Toronto’s Treasa Levasseur is no shrinking violet; brazenly calling her latest recording Broad, she exhibits a fiercely independent and ferocious intelligence that refuses to back down from controversial subject material. Whether examining personal relationships or the sharp divides that tear families and society apart, she’s unflinchingly honest and emotionally indomitable. And yet she does it all with a voice that, while capable of gritty resolve, can best be described by the overworked cliché “smooth as velvet.”
Levasseur wrote nine of Broad’s twelve tracks, with covers including Neil Young’s “Walk On” and Randy Newman’s acerbic “God’s Song” (provocative even by Newman’s standards). Two themes emerge throughout the disc - a restless need to keep moving, and – surprising in this day and age of fuzzy protests without focus – the need for a strong, self-reliant work ethic.
And she wraps it all in a superbly played and produced package featuring four different backing bands, all stellar outfits in their own right. They include up-and-comers MonkeyJunk, Raoul And The Big Time, The Daily Special, and the Wroxton Allstars. None are widely known, but they’re all accomplished outfits comprised of seasoned and soulful veterans. It’s worth noting that three of the four feature harmonica players, with Steve Marriner, Raoul Baneja, and Paul Reddick all contributing masterful licks on the lickin’ stick. Elsewhere the mood is set with Levasseur’s own unobtrusive piano and excellent accordion.
But while the accompaniment is uniformly excellent, this is a songwriter’s project, and Levasseur has lots to say – lyrically she’s sassy and sexy and absolutely fearless – so solos are minimal and invariably to-the-point, keeping each song concise and tightly focused. And while she’s embraced by the blues community, there’s really nothing here that could be called blues – the sound is rootsy and the instrumentation organic, but Levasseurs’s compositions are far more melodic and catchy than formulaic twelve-bar convention.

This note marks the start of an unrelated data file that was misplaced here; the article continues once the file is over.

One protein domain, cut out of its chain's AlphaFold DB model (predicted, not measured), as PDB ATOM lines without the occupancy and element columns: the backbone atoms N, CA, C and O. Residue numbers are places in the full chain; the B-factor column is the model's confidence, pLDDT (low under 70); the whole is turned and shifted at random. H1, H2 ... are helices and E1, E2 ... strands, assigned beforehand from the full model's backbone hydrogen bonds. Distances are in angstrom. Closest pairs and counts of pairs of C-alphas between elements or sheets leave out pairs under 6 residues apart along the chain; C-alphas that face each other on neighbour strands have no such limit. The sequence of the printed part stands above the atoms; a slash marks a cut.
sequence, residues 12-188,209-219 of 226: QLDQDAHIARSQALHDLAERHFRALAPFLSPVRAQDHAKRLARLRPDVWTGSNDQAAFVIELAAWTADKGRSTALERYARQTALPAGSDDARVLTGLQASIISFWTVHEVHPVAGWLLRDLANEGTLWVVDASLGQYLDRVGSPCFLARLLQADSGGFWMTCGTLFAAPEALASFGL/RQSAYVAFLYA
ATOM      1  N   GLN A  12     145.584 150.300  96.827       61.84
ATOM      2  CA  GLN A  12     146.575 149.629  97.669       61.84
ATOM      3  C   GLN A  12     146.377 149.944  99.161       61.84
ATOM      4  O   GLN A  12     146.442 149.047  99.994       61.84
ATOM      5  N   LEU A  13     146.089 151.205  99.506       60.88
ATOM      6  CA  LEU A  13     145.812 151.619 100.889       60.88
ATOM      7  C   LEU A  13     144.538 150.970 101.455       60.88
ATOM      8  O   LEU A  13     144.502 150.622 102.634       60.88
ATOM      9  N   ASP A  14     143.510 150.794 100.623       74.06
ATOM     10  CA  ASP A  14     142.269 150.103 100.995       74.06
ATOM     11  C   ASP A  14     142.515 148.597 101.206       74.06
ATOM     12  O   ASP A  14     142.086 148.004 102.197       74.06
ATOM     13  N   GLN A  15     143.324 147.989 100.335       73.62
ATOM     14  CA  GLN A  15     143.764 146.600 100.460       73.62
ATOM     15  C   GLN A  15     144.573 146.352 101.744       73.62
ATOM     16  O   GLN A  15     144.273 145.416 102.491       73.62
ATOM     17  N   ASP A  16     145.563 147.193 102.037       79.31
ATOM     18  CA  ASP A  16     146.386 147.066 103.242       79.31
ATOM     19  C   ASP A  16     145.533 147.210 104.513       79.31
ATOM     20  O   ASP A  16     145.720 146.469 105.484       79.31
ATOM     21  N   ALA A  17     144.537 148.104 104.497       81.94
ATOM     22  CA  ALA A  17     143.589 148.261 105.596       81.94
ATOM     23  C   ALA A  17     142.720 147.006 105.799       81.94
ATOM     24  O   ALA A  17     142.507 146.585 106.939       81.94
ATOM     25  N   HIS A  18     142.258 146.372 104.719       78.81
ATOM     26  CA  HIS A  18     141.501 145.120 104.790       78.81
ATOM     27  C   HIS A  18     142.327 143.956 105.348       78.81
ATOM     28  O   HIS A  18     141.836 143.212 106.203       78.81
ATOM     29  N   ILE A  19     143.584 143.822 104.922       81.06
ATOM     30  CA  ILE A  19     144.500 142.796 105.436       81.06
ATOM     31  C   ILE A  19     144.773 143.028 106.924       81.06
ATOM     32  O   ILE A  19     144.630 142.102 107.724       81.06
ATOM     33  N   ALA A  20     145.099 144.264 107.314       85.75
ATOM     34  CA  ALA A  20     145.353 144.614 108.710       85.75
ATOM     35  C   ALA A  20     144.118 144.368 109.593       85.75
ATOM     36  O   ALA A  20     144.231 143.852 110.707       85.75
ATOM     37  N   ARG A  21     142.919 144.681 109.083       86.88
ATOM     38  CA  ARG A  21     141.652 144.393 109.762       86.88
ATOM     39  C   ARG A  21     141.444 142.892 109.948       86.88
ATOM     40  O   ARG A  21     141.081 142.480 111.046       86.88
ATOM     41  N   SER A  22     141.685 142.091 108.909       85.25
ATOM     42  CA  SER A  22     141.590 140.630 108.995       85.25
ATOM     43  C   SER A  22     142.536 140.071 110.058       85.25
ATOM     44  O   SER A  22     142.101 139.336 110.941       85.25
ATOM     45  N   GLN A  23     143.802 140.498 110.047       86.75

Fare includes that thought-provoking “A Little Pride,” addressing the issue of a woman’s right to dress as she pleases, and “What We’re Worth,” propagating the unfashionable notion that “What we do is what we are worth.” “Davey” is a sweet song of succor and solace, while “We Should Dance” is an unapologetic celebration of the here-and-now. And “Let Me Sleep On It,” the collection’s closer, is simply stunning – an autobiographical tale of self-reliant defiance in the face of discouragement, and the value and worth of pursuing one’s dreams.
But no matter what song she’s singing, Levasseur’s voice remains an utterly remarkable and absolutely captivating instrument. It’s a pure and natural marvel, strong and clear but somehow soft, too, with a velvety warmth that seems to teeter on the edge of unrestrained mirth. Beguiling and bewitching, her voice alone could easily carry weaker material – but the truth is, she’s just as accomplished at writing and arranging as she is as a vocalist, and there’s really not a weak moment to be found here.
One suspects Treasa Levasseur delights in being called a ‘broad,’ the word implying a brash personality with opinions aplenty and an unshakeable confidence. She deserves it – in every good way possible. She’s a remarkable talent, and Broad is a true gem. Highly recommended!